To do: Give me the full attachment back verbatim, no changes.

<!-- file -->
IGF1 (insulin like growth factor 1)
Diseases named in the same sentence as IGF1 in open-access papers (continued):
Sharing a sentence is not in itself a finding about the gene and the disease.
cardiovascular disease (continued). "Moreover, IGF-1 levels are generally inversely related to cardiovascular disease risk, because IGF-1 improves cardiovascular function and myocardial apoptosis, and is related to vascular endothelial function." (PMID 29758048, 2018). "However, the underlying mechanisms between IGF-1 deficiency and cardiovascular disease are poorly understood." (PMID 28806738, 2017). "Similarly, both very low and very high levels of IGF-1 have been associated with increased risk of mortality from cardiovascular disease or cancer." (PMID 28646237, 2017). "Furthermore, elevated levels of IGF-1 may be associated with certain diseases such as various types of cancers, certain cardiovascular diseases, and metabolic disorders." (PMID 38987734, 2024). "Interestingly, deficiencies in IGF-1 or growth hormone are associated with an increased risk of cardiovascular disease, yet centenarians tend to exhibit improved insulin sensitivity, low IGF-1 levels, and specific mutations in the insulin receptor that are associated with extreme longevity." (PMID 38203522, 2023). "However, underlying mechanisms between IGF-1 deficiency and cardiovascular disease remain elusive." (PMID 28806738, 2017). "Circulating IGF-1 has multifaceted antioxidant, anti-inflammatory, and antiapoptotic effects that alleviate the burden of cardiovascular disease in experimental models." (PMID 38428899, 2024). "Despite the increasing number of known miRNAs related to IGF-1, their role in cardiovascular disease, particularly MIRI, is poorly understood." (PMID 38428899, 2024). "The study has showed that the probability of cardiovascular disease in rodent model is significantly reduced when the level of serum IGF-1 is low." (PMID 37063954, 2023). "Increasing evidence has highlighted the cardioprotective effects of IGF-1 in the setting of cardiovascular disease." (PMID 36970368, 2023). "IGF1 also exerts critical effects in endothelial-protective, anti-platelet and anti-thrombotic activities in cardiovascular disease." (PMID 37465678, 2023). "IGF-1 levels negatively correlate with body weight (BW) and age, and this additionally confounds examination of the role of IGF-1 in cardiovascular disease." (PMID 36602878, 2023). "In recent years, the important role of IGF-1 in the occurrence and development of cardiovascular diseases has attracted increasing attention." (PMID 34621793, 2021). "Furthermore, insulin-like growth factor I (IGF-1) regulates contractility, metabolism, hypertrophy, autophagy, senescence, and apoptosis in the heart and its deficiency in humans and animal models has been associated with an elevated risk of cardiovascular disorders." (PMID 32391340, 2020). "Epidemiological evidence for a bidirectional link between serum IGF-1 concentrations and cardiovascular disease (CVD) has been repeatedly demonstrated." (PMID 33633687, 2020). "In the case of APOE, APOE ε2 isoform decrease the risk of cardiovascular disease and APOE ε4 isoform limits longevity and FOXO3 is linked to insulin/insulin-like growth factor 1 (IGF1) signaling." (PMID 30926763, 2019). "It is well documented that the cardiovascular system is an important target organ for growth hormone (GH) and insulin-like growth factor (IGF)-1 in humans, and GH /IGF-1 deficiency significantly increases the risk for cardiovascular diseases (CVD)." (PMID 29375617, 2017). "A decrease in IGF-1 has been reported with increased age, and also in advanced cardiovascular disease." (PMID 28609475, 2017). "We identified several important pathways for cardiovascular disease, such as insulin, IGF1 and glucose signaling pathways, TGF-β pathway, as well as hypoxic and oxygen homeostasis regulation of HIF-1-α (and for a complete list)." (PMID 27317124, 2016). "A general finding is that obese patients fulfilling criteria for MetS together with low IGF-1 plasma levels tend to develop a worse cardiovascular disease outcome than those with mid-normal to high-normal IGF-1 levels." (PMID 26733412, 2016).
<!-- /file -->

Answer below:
IGF1 (insulin like growth factor 1)
Diseases named in the same sentence as IGF1 in open-access papers (continued):
Sharing a sentence is not in itself a finding about the gene and the disease.
cardiovascular disease (continued). "Moreover, IGF-1 levels are generally inversely related to cardiovascular disease risk, because IGF-1 improves cardiovascular function and myocardial apoptosis, and is related to vascular endothelial function." (PMID 29758048, 2018). "However, the underlying mechanisms between IGF-1 deficiency and cardiovascular disease are poorly understood." (PMID 28806738, 2017). "Similarly, both very low and very high levels of IGF-1 have been associated with increased risk of mortality from cardiovascular disease or cancer." (PMID 28646237, 2017). "Furthermore, elevated levels of IGF-1 may be associated with certain diseases such as various types of cancers, certain cardiovascular diseases, and metabolic disorders." (PMID 38987734, 2024). "Interestingly, deficiencies in IGF-1 or growth hormone are associated with an increased risk of cardiovascular disease, yet centenarians tend to exhibit improved insulin sensitivity, low IGF-1 levels, and specific mutations in the insulin receptor that are associated with extreme longevity." (PMID 38203522, 2023). "However, underlying mechanisms between IGF-1 deficiency and cardiovascular disease remain elusive." (PMID 28806738, 2017). "Circulating IGF-1 has multifaceted antioxidant, anti-inflammatory, and antiapoptotic effects that alleviate the burden of cardiovascular disease in experimental models." (PMID 38428899, 2024). "Despite the increasing number of known miRNAs related to IGF-1, their role in cardiovascular disease, particularly MIRI, is poorly understood." (PMID 38428899, 2024). "The study has showed that the probability of cardiovascular disease in rodent model is significantly reduced when the level of serum IGF-1 is low." (PMID 37063954, 2023). "Increasing evidence has highlighted the cardioprotective effects of IGF-1 in the setting of cardiovascular disease." (PMID 36970368, 2023). "IGF1 also exerts critical effects in endothelial-protective, anti-platelet and anti-thrombotic activities in cardiovascular disease." (PMID 37465678, 2023). "IGF-1 levels negatively correlate with body weight (BW) and age, and this additionally confounds examination of the role of IGF-1 in cardiovascular disease." (PMID 36602878, 2023). "In recent years, the important role of IGF-1 in the occurrence and development of cardiovascular diseases has attracted increasing attention." (PMID 34621793, 2021). "Furthermore, insulin-like growth factor I (IGF-1) regulates contractility, metabolism, hypertrophy, autophagy, senescence, and apoptosis in the heart and its deficiency in humans and animal models has been associated with an elevated risk of cardiovascular disorders." (PMID 32391340, 2020). "Epidemiological evidence for a bidirectional link between serum IGF-1 concentrations and cardiovascular disease (CVD) has been repeatedly demonstrated." (PMID 33633687, 2020). "In the case of APOE, APOE ε2 isoform decrease the risk of cardiovascular disease and APOE ε4 isoform limits longevity and FOXO3 is linked to insulin/insulin-like growth factor 1 (IGF1) signaling." (PMID 30926763, 2019). "It is well documented that the cardiovascular system is an important target organ for growth hormone (GH) and insulin-like growth factor (IGF)-1 in humans, and GH /IGF-1 deficiency significantly increases the risk for cardiovascular diseases (CVD)." (PMID 29375617, 2017). "A decrease in IGF-1 has been reported with increased age, and also in advanced cardiovascular disease." (PMID 28609475, 2017). "We identified several important pathways for cardiovascular disease, such as insulin, IGF1 and glucose signaling pathways, TGF-β pathway, as well as hypoxic and oxygen homeostasis regulation of HIF-1-α (and for a complete list)." (PMID 27317124, 2016). "A general finding is that obese patients fulfilling criteria for MetS together with low IGF-1 plasma levels tend to develop a worse cardiovascular disease outcome than those with mid-normal to high-normal IGF-1 levels." (PMID 26733412, 2016).